This looks so cool! And that’s awesome to know so many companies stopped offering tours with elephant rides! I heard a girl in a store telling someone her mom was going to Thailand to ride elephants and it took everything in me to not go tell her how horrible it was. Instead I angrily whispered it to my mom. That’s definitely something more people need to be aware of.
I definitely used to find it super awkward to hear travelers here in Thailand talk about their elephant riding aspirations — over the years, I’ve found a pretty laid-back way to approach it and suggest alternatives. It’s tricky and the setting isn’t always right, but I remind myself they won’t know what’s up until someone tells them!
oh man, elephants are so magical! I visited a conservation center in Laos and it was so cool to learn all about them. This glamping setup looks seriously plush though!
Awesome! What was the name of the one in Laos? I’ve been wanting to go back there for years.
This is Amazing! I love elephants so much, i’ve rode an elephant twice and balled my eyes out (happy tears) BOTH times! lol Your pictures are absolutely stunning too! can I ask what type of camera you used?
Cant wait to see what other adventures you go on!
Hey Selena! You can find all about my cameras on my obsessions page. I hope you’ll consider checking out one of the non-riding experiences I’ve shared here on Alex in Wanderland… having tried both, I feel that these more ethical experiences are SO much more rewarding for an animal lover! Happy travels.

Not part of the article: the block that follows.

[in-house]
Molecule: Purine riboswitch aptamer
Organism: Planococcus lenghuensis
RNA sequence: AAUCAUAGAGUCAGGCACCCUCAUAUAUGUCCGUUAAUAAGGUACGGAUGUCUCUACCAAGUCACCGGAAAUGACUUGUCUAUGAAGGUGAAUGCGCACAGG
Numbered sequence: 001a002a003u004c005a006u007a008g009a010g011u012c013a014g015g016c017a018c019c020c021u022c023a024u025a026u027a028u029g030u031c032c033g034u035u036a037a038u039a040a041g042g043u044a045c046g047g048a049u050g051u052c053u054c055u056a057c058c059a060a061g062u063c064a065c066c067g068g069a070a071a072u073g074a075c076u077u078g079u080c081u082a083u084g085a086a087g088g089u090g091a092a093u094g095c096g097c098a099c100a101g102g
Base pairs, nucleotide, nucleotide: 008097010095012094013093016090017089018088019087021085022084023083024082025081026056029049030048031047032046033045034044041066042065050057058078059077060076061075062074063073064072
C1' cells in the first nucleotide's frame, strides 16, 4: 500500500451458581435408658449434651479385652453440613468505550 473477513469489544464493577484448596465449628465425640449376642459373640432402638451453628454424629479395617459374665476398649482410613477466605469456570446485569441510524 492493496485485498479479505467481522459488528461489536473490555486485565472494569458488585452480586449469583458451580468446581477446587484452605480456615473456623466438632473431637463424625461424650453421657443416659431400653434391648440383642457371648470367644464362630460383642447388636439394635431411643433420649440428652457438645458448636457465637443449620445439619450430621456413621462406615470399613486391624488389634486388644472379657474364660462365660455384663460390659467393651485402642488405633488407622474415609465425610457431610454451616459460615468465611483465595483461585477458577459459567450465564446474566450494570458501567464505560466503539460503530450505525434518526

I very nearly booked a trip to elephant hills, until I read about them still using bull hooks and some other worrying trip advisor reviews. I’m going to stick to my morals and head north to Chiang Mai instead!
Hey Christy! Elephant Nature Park is an amazing choice — you will love it. I think this is a great alternative for those in Southern Thailand that is moving in the right direction, but I understand everyone draws their line differently.
Just awesome, Thailand is one fun country and the people are so nice you can not help but have fun. That looks like a great excursion!
It was indeed Robert. Thanks for reading!
Never been glamping, but THIS is going on the list! What an amazing time you’ve had! 🙂
Seriously the most beautiful trip! Thanks for commenting Lisa!
That resort looks pretty sweet! Elephant Nature Park was definitely a highlight of my year, but I did not stay overnight as the rustic volunteer lodging is not my style. Glamping? This I could do!
I was also tempted to stay overnight at Elephant Nature Park but was running around on a crazy schedule at the time. Still might convince myself to do it, one day 🙂
Thailand has never really been on my list of must see places. Over the years of reading your wonderful words it has started to become an option…this article..Sold! ☺
Love it Amy! See you here then 😉
I’ll have to make Khao Sok a priority next time I’m in Thailand … that place looks amazing. Elephants are amazing creatures as well!
I’ve gotten very into Thailand’s National Parks lately. So many awesome opportunities to celebrate nature!
What a dream!
I grew up visiting the elephants at the Bronx Zoo- until one died, and they felt the pack was too small for the social well being of the animals. They are very very special creatures. What an incredible experience.
Wow, I never knew that about the Bronx Zoo… I went there a few times in college but I can’t remember if they had any elephants there or not. I’ll have to look into it!
This looks so amazing! I wish I’d known about it when I visited Khao Sok, but all the more reason to revisit!